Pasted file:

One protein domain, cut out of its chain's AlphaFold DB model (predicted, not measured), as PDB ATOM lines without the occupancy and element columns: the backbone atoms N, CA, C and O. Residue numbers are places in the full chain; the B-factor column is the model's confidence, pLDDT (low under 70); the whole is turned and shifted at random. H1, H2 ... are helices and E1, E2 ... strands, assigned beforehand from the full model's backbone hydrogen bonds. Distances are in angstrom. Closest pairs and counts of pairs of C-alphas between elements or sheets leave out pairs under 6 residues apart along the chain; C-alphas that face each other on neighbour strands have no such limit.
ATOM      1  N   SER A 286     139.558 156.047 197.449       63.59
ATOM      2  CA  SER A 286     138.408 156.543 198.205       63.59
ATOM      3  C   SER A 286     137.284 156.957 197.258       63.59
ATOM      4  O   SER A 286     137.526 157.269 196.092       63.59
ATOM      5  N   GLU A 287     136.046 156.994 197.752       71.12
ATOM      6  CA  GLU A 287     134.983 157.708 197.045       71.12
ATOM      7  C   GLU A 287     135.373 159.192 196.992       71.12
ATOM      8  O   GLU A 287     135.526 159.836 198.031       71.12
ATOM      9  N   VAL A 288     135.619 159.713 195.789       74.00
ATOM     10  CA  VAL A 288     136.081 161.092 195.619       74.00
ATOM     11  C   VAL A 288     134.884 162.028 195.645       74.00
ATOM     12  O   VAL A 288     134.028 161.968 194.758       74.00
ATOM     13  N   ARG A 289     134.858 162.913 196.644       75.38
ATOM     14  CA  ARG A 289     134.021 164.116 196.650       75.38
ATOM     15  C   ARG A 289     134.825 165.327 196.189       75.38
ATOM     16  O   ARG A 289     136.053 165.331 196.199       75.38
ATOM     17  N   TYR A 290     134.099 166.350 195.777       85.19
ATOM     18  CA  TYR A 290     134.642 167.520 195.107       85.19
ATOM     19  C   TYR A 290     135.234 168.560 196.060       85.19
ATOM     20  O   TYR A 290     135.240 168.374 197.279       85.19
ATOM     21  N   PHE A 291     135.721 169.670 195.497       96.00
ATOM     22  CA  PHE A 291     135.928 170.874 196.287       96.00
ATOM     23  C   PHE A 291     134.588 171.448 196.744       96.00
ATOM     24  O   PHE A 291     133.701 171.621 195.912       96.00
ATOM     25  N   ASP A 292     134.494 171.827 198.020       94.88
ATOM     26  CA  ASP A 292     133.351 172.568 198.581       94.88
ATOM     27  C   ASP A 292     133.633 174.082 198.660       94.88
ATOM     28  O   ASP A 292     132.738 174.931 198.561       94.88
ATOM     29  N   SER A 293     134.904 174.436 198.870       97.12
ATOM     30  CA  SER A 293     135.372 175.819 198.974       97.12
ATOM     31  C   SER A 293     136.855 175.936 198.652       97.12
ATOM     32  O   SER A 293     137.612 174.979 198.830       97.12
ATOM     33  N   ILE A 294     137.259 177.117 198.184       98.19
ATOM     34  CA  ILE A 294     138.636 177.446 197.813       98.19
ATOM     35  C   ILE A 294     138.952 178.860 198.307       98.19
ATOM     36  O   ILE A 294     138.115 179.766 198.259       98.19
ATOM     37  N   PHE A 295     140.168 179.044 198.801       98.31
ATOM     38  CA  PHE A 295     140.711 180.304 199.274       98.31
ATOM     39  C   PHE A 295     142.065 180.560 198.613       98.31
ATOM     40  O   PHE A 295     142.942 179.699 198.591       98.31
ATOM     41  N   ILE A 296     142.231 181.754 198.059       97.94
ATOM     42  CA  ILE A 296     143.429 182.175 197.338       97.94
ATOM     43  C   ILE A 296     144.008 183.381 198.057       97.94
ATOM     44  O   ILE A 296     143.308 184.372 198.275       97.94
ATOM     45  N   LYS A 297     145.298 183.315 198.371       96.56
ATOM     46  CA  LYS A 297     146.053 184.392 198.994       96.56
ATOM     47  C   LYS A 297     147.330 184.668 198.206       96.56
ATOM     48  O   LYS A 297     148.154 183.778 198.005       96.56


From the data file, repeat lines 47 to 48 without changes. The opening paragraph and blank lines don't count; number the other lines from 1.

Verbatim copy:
ATOM     47  C   LYS A 297     147.330 184.668 198.206       96.56
ATOM     48  O   LYS A 297     148.154 183.778 198.005       96.56